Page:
Coaching is also highly effective in career progression and developing talent. Being promoted can be a huge confidence boost, but it can also be quite daunting. Providing coaching for those you believe may be rising stars helps to develop their abilities and grow their confidence in leadership and decision-making.
Team coaching is also something you should consider, especially in our newly emerging work landscape. Some teams rarely meet in person, while others routinely spend some of their time together and some remotely. Still more have returned to the traditional format of all working in the same location. In every instance, taking time out for coaching, preferably all in the same location, has great benefits. Giving everyone the opportunity to voice experiences, both positive and negative, and allowing them to feel listened to, helps to build and strengthen teams. Enabling them to strategise, plan and even dream together, will not only encourage and uplift them, but also give them a sense of ownership. With my employee engagement hat on, I can tell you that this is absolutely critical for engagement and retention.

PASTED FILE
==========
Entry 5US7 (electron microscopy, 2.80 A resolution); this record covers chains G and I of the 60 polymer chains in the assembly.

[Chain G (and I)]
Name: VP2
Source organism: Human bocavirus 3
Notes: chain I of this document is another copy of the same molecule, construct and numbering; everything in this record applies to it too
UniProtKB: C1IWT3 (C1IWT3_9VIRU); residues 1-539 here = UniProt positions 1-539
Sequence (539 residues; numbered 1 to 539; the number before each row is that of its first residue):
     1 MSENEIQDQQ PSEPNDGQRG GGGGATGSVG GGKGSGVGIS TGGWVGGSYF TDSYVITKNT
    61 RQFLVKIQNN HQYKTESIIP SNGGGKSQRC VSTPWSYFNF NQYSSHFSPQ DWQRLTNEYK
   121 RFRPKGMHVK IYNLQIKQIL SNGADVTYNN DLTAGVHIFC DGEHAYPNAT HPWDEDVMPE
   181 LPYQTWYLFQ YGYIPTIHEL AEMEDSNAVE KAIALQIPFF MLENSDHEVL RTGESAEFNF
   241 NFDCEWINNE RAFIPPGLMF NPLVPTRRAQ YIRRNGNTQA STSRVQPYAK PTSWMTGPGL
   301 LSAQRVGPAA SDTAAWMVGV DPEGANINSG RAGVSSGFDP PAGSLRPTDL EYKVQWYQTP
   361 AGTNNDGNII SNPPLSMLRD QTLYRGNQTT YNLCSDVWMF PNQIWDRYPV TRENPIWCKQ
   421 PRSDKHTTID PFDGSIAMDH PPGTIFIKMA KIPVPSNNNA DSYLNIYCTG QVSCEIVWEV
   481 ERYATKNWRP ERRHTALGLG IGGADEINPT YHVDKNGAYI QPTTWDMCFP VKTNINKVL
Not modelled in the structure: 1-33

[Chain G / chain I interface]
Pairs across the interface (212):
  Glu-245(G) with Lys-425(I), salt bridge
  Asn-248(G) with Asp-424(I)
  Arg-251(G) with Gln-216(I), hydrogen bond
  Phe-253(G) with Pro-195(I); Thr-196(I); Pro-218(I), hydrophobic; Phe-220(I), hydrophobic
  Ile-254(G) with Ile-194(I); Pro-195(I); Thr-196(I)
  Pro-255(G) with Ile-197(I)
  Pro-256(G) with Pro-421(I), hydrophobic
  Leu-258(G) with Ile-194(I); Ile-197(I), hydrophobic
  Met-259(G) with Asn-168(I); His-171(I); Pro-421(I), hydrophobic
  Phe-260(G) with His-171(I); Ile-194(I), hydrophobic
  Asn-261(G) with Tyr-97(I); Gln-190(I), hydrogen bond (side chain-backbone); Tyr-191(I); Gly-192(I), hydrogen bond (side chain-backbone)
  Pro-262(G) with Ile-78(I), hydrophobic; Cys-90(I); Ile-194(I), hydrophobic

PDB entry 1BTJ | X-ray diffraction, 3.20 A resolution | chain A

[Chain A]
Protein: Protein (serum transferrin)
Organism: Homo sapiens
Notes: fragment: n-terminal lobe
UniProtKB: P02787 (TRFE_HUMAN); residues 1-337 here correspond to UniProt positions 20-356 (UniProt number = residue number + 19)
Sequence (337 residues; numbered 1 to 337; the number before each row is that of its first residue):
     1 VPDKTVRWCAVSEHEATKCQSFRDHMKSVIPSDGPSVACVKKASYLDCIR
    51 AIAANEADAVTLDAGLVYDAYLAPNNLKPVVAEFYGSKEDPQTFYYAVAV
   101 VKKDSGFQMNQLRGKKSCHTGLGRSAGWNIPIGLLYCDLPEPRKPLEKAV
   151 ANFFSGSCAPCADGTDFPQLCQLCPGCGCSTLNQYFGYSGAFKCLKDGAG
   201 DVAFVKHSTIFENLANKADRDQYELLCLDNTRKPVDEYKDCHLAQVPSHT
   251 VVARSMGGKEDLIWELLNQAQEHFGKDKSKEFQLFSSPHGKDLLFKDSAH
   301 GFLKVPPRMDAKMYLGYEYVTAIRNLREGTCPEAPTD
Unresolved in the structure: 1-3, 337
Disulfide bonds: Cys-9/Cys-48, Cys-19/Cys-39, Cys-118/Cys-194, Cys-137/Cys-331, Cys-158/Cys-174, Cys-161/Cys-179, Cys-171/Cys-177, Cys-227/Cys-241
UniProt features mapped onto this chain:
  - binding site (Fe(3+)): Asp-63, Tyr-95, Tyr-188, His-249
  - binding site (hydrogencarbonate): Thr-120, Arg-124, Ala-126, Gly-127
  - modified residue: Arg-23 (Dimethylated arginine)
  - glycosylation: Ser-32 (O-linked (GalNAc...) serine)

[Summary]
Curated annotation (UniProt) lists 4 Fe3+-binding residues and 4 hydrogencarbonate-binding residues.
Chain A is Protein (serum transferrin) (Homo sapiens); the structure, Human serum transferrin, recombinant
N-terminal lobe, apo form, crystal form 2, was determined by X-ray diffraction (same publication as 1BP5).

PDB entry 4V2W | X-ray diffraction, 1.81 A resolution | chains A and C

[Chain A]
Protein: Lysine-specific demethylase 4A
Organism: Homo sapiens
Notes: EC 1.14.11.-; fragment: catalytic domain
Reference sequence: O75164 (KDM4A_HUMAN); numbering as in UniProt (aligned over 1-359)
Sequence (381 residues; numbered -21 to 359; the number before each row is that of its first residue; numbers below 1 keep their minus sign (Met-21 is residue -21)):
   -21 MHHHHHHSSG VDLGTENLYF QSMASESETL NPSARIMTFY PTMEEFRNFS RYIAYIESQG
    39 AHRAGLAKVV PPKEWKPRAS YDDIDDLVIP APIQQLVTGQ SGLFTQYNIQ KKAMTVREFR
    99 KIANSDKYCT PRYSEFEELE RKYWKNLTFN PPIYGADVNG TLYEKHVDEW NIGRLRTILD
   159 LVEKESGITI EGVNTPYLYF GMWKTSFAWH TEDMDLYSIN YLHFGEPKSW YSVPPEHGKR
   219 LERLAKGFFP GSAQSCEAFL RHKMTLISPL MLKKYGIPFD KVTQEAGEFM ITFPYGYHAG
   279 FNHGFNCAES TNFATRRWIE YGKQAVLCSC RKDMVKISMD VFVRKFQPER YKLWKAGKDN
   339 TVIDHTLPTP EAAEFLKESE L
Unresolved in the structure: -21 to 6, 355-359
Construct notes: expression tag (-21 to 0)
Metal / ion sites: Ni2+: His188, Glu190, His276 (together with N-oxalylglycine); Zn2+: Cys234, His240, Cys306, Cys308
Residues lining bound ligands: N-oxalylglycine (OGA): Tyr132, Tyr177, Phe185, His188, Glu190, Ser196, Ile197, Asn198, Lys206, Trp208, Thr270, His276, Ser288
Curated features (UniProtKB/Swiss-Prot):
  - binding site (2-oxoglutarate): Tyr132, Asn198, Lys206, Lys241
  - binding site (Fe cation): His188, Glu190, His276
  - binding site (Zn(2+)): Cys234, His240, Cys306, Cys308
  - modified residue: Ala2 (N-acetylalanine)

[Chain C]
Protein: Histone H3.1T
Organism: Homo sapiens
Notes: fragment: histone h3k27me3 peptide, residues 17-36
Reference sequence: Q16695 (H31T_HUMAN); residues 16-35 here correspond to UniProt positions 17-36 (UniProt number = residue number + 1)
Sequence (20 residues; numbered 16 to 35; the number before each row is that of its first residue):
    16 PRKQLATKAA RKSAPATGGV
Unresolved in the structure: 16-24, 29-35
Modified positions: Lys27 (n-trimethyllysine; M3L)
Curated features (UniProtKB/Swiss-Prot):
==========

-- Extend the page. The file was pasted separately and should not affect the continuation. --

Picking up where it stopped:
Gary Cattermole, Biography - Gary's initial grounding was in the areas of sales and marketing, in the mid nineties he joined Longman Software Publishing to head up the business development of SURVEYkits (the worlds first employee opinion survey toolkit). After spearheading its growth over an 18 month period, Gary joined EMPLOYeSURVEYS, the original developers of SURVEYkits, helping to establish EMPLOYeSURVEYS as a leading provider of employee surveys.
Following its successful growth, in 2006 employesurvey was bought by a leading consultancy group.
He has managed numerous employee research projects for a variety of organisations. He is a partner at The Survey Initiative (and enjoys sports, in particular table tennis and football).